Ann Althouse and Gawker and Jeff Jarvis are all talking about Mark Warner’s unfortunate – truly unfortunate – photograph on the cover of last week’s New York Times Magazine – a photo which the Times admits wasn’t quite accurate.
Okay, but he should have known better. The New York Times Magazine has madea habit of putting deplorable, awful, really cheesy pictures on its front cover when it comes to two sorts of people: Any Republican, and Anyone Who Might Run Against a Clinton.
Recall the shudder-inducing photo of Rick Lazio as he was running against Hillary Clinton. When the NYT Magazine was done with him, Lazio (who is pleasant looking in a Fred Savage sort of way) looked exactly like a 12 year old smiling too big, hoping for an ice-cream cone or something. “Little Ricky” was the inescapable – and careerkilling – nickname that followed him right out of politics. Recall the “extreme pores” shot of Bill Frist last year. Somehow, Ted Kennedy, I think, would never warrant a cover that basically shoves the camera up his nose.
So, Warner – as Hillary’s current “competition” on the Dem side – sat for a photo and he came off looking like a buck-toothed-Mr-Ed-sleaze-plus-dweeb. And for all I know, he may well be that. But for heaven’s sake, you politicians, pay attention! A NYT Magazine cover is only your friend if you are named Clinton or Kerry or Kennedy or Chavez or something along those lines.UPDATE:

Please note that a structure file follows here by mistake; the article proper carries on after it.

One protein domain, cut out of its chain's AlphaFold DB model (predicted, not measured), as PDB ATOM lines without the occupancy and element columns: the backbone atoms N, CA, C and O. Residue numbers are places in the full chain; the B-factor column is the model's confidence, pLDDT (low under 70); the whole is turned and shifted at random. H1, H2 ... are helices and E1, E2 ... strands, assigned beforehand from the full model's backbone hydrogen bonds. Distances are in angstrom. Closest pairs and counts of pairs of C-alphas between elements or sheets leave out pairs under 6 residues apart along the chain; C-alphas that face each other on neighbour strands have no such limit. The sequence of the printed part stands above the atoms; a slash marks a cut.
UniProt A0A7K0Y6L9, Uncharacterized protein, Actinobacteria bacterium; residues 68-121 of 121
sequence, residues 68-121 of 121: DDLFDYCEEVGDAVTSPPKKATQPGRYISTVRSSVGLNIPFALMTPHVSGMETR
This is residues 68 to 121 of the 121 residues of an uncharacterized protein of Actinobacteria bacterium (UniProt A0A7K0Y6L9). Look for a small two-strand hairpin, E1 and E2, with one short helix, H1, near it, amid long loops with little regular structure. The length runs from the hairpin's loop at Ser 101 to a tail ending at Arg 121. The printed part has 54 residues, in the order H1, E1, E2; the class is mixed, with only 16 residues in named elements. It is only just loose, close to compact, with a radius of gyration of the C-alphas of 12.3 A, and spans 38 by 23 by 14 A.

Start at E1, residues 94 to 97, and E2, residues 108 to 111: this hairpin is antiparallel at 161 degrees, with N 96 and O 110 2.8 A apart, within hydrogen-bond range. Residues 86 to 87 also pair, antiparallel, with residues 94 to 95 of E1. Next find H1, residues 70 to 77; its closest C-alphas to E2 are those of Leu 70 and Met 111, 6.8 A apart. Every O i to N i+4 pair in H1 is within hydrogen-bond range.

Ann Althouse (thanks for the link!) suggests that perhaps the NYTimes Magazine covers are “like caricatures, only with photography”, and cites a cover of George Clooney which was out of focus and cat-eyed. I respect Ms. Althouse’s artistic sensibilities, because I admire her photography, so I will give that the benefit of a doubt – however, it must be noted that the Clooney cover was a tease for a whole photo gallery of Oscar-nominated actors who were photographed in wild and wooly ways, which suggested not caricature but “coolness.” The piece on Warner might
have been flattering, but in truth for as many people who viewed the cover and went “ugh” how many then went in and read the whole story, or simply got their impression and moved on? The cover photo of a story can invite you in or give you “the whole story” a publication wants you to take from it. Nothing about that Warner-Goober photo invited you in. In Frist’s and Lazio’s cases, there was no flattering story to go with the cover shot – and one has to assume, given the careful way the Times covers Hillary, for example, that her someday-cover will be flattering, and not a caricature of the craven and ambitious Sister Frigidare we’ve come to know and love. I don’t recall if John Kerry got a cover, but if he did, it was not a “caricature” because I surely would have remembered it. I remember these silly covers. They stick to my synapses like photo-taffy! :-)